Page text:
Finding Moments of Humanity: The Instinctual Editing Style of John F. Burnett


John Burnett at work in 1981. Photos courtesy of John Burnett

by Peter Tonguette

Midway through George Cukor’s Rich and Famous (1981), there is a scene that, all by itself, encapsulates the witty banter that was the director’s signature. The heroine of the film, a celebrated writer played by Jacqueline Bisset, is in her room at the Algonquin Hotel, ostensibly to be interviewed by a young Rolling Stone journalist (Hart Bochner). Bisset orders a drink from room service, but in the next few minutes, every one but room service shows up, including her best friend (Candice Bergen), followed by her best friend’s daughter (Meg Ryan) and her boyfriend (Daniel Faraldo).

As the characters accumulate, the verbal jousting between them escalates, but it would not be half as effective without the crackerjack editing of John F. Burnett, A.C.E., collaborating with Cukor for the fourth and final time. He previously worked as an assistant on two Cukor films in the early 1960s and was nominated for an Emmy Award for editing his television movie Love Among the Ruins (1975). In Rich and Famous, each pithy one-liner is met by an appropriately terse cut by Burnett; his edits are like punctuation marks.

The scene, then, exemplifies both the director’s and the editor’s style. Burnett has edited every kind of film, including Westerns (1971’s Wild Rovers), romances (1973’s The Way We Were), and war epics (1983’s miniseries The Winds of War), but it is tempting to associate him most strongly with character- driven comedy-dramas like Rich and Famous. Perhaps that is why producer Ray Stark chose him to edit films in that vein, such as the beloved Neil Simon adaptations The Sunshine Boys (1975) and The Goodbye Girl (1977). He is also the earliest serving former president of the Motion Picture Editors Guild (1975-76) still living.

Assistant editor John Burnett, right, during the screening of a cut of The FBI Story (1959) with editor Philip W. Anderson, left, and director Mervyn LeRoy.

Burnett has a gift for finding moments of humanity beneath the lines. Running dailies with the director, he was always on the lookout for what struck him instinctually. It could be as infinitesimal as a man touching his necktie — and it is very far from a technical or rote process.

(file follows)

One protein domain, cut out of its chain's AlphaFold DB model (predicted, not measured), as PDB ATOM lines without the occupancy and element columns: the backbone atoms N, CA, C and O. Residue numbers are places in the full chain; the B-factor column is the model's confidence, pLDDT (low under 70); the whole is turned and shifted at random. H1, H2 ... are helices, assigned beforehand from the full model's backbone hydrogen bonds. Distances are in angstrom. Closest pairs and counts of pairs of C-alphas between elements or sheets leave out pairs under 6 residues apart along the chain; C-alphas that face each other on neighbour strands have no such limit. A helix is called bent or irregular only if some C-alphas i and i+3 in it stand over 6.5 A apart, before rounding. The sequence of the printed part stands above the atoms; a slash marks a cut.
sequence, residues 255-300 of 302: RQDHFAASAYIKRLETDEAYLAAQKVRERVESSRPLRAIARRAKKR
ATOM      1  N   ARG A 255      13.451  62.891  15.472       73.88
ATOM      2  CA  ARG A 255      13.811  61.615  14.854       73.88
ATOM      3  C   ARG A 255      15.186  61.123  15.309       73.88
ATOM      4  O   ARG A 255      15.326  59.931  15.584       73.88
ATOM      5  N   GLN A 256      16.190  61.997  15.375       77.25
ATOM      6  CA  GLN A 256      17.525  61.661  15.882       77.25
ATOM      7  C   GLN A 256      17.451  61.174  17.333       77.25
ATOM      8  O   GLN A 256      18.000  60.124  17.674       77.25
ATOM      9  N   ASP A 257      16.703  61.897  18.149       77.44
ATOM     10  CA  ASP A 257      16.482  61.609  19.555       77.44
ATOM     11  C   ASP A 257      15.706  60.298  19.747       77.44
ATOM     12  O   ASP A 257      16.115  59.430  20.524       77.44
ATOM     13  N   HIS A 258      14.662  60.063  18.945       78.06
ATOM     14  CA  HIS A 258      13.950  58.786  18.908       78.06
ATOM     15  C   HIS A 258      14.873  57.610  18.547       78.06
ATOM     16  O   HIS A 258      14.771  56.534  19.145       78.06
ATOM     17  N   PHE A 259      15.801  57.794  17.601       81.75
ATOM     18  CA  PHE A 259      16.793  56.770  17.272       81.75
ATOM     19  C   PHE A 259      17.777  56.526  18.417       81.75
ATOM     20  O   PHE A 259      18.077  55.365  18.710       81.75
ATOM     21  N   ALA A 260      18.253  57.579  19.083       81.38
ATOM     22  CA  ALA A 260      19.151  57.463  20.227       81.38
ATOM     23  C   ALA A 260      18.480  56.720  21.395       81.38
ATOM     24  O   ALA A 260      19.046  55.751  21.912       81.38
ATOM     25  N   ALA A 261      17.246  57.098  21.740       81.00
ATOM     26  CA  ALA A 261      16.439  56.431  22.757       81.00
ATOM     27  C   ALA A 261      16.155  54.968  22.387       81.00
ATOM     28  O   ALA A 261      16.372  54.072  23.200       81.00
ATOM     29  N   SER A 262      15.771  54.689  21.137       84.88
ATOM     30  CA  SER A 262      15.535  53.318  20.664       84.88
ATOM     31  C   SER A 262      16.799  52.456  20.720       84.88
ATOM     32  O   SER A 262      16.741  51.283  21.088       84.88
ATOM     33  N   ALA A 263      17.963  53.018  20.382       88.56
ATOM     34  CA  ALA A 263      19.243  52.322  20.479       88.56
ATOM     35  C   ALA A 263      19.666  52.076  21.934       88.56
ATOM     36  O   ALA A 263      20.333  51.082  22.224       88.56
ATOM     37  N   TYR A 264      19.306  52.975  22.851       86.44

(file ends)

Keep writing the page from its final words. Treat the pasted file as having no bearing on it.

“When you’re putting something together, it isn’t like, ‘I’m in the master, now I’m going to the medium shot, then over-the-shoulders,’” Burnett explains. “Because I may run something and what do I open on? Big-head close-up. What I’m saying is, that was a certain moment that kicked that scene off for me. In The Heart Is a Lonely Hunter [1968], Cicely Tyson is having a big knockdown, drag-out with her dad. Usually, when somebody finished speaking, you cut to the other person. I must have set on her for 20 or 30 feet after she finished talking before I cut to him.”

Burnett grew up in Southern California, but despite his proximity to the movie business, his aspiration was to become a singer. He sang light opera from the ages of 13 to 17. “The problem was, that wasn’t very fashionable at the time,” he says. “I would have done much better if I was twangin’ with a guitar! The USO didn’t want to hear me sing ‘Figaro’ from The Barber of Seville!” By happenstance, after graduating from high school, it was suggested that he consider film editing as a vocation. A whole world opened up. “You may never go beyond that or you may never make editor,” he recalls being told, “but if you are an editor, there is always the door open that you may become a director or a producer. It was available.”

First, though, he had to get into the mailroom. Dressed in a dark blue double-breasted suit, he spent an entire day knocking on studio doors, meeting with no success. Before they went home, his mother (who was accompanying him) suggested they try Warner Bros., which was about two miles from the Burnetts’ house. He remembers, “I said, ‘No, Mom, it’s late, I’m tired, and I understand that Warner Bros. is the hardest studio to get a job at, and you see what kind of luck I’ve had so far!’” His mother insisted and 20 minutes later, he was the studio’s newest messenger. “Jack Warner didn’t have much of a formal education and he wasn’t that fond of college graduates,” Burnett says. “He wanted people to come through the ranks.” Burnett’s progress, however, was interrupted by a stint in the army during the Korean War, from 1952 to 1954. Upon his return, he found that many assistant editors at Warner Bros. had been pressed into service as full editors because of the new television market. His mailroom days were over.

“On a Thursday, the head of the department said, ‘You start Monday,’” Burnett remembers. “I said, ‘Well, I just got back from Korea. I’d like to have a week or two…’ ‘Come in Monday or you have no job.’”

John Burnett, right, with Ralph Winters working on The Great Race (1965).

Initially, he toiled in the coding room as an apprentice, but then something fortuitous happened: In 1955, Billy Wilder came to Warner Bros. from Paramount to direct The Spirit of St. Louis (1957), about aviator Charles Lindbergh. He was joined by his usual editor, Arthur P. Schmidt, whom, Burnett recalls, “had a very great presence. If he was walking around, you might think he was the head of the studio.” But Schmidt had to take assistants from the Warners lot. The job fell to Burnett and William Millspaugh, novices both. “They told him, ‘We’d like to give you two bright, young guys who have never done a picture,’” Burnett laughs.

After working for 18 months as an assistant on the technically challenging Spirit of St. Louis, Burnett was assigned to The Helen Morgan Story (1957). It was one in a series of classic musicals on which he was an assistant at Warner Bros., including The Music Man (1962) and My Fair Lady (1964). In working on these projects, with their immortal books and lyrics by the likes of Meredith Willson and Lerner & Loewe, Burnett’s frustrated musical ambitions proved helpful. He says, “I had to read music and put the music codes on, so when they lined up the track, everything was in sync with every take of every piece of film.”